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Mixture of substances containing CARBOHYDRATE, FAT, PROTEIN, VITAMINS, TRACE ELEMENTS and water consumed by animals, including humans, to provide the necessary nutrients to maintain the body’s METABOLISM.

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Food | Health Encyclopedia

The keywords of this medical terms: Food

Acid Foods

Foods that produce acid when metabolised. Ash from these foods contains sulphur, phosphoric acid and chlorine, all essential for efficient metabolism. Breads, cereals, cheese, chicken, chocolate, cocoa, coffee, cranberries, eggs, fish, flour, fowl, grain products, lentils, meats (lean), nuts, oats, oatmeal, oysters, pasta, peanuts, peanut butter, pearl barley, plums, prunes, rhubarb, rabbit, rice (white), sugar, sweet corn, tea, veal, wholemeal bread, wheatgerm. ... Bartrams Encyclopedia of Herbal Medicine

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Bartrams Encyclopedia of Herbal Medicine

Alkaline Foods

These are foods the body breaks down into alkali. Alkaline foods are high in sodium and potassium. Almonds, apples, asparagus, bananas, dried beans, beet greens, Brussels sprouts, buttermilk, cabbage, celery, cauliflower, currants, carrots, chestnuts, coconuts, cream; all fruits except prunes, fresh plums and cranberries. Lemons, lima beans, milk, molasses, oranges, parsnips, dried peas, peaches, radishes, raisins, Soya flour, turnips, all green leafy vegetables except sweet corn. Yeast, fresh tomatoes, herb teas, lettuce, watercress. ... Bartrams Encyclopedia of Herbal Medicine

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Bartrams Encyclopedia of Herbal Medicine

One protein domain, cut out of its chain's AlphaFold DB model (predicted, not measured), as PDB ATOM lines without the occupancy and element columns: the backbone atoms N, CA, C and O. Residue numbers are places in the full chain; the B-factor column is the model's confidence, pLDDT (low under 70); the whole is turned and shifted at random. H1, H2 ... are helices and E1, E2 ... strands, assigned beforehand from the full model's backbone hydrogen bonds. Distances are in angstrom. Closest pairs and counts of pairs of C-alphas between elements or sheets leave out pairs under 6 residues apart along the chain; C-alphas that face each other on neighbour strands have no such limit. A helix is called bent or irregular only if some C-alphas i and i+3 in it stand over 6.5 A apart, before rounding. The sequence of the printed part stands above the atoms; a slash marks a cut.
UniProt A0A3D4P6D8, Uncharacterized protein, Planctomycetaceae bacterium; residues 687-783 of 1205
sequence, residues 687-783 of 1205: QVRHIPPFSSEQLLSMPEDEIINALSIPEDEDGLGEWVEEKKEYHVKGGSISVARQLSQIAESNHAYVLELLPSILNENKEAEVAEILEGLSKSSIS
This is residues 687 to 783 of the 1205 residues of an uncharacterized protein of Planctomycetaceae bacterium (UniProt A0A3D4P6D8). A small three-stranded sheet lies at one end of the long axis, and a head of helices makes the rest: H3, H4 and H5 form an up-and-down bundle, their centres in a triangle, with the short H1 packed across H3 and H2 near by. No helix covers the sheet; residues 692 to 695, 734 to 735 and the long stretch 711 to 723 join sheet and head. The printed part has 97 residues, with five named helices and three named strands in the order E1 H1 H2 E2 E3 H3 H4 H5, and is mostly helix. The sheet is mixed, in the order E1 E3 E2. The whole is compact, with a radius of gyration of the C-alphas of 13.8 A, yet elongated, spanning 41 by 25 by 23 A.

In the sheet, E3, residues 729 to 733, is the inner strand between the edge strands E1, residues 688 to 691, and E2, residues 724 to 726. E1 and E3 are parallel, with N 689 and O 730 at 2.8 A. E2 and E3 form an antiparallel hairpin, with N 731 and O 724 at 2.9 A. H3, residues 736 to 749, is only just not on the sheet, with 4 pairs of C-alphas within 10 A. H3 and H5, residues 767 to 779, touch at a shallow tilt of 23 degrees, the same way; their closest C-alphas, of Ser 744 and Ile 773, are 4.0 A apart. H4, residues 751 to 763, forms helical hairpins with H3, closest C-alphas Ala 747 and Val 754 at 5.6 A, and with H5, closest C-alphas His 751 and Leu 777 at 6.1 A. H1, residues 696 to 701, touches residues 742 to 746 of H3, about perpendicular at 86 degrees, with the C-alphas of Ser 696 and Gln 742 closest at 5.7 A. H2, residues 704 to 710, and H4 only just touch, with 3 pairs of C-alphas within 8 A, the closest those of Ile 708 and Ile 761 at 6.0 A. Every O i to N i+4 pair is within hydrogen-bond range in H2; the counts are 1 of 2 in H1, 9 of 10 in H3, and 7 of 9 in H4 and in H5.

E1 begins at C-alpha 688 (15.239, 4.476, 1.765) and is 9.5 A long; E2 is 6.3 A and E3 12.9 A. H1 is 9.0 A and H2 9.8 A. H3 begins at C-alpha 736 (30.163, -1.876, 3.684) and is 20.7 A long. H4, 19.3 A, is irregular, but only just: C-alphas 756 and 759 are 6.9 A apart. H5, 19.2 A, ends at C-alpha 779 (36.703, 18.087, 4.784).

Brahmi Tea Or Food For The Brain

Brahmi Tea isbest known in Indian Ayurvedic medicine for its role against motor and nerve disorders. It possesses a pungent and bitter flavor, being a tonic, a mild sedative and a diuretic. Brahmi Tea description Brahmi is a perennial creeping herb, commonly found in India, Nepal, Sri Lanka, China, Vietnam and in the southern parts of the United States. It grows on wetlands and muddy shores. Brahmi is medicinally and culinary used. It is known as “food for the brain”, brahmi being used since the 6th century in Ayurvedic medicine as a cognitive enhancer. In India, the herb is still used by students and schoolchildren to help their brain functions. Brahmi tea is the resulting beverage from brewing the abovementioned plant. Brahmi Tea brewing Brahmi tea can be made by immersing ½ teaspoon of dried brahmi herbs into one cup of boiling water. Let it soak and steep it for about 5 minutes. Drink it slowly. Brahmi Tea benefits Brahmi tea has proven its efficiency in:
  • improving the memory and enhancing mental functions, agility and alertness (It is helpful in retention of new information)
  • calming the mind and promoting relaxation
  • improving motor learning ability
  • promoting greater concentration and focus
  • treating asthma
  • treating epilepsy
  • treating indigestion
Brahmi Tea side effects High doses of Brahmi tea may causeheadaches, nausea, dizziness and extreme drowsiness. Pregnant and nursing women should not intake this beverage. Brahmi tea is a medicinal beverage successfully used to enhance the memory processes and to promote relaxation. It is also efficient in dealing with indigestion, but not only.... Beneficial Teas

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Beneficial Teas

Food Additives

Any substance added to food for the purposes of preservation or to improve its acceptability in terms of taste, colour, or consistency.

Preservatives, such as sodium nitrate, are added to food to control the growth of bacteria, moulds, and yeasts. Other additives, such as antioxidants, improve the keeping quality of food by preventing undesirable changes (they stop rancidity in foods containing fat, for example). Additives that improve texture include emulsifiers, stabilizers, thickeners, and gelling agents. Appearance and taste are improved by the use of colourings, flavourings, sweeteners, and flavour enhancers. Artificial sweeteners, such as saccharin, may be used instead of sugar, especially in products for diabetics or slimmers.

Certain additives may produce an allergic reaction in some people, and some are thought to be a factor in behavioural problems in children.... BMA Medical Dictionary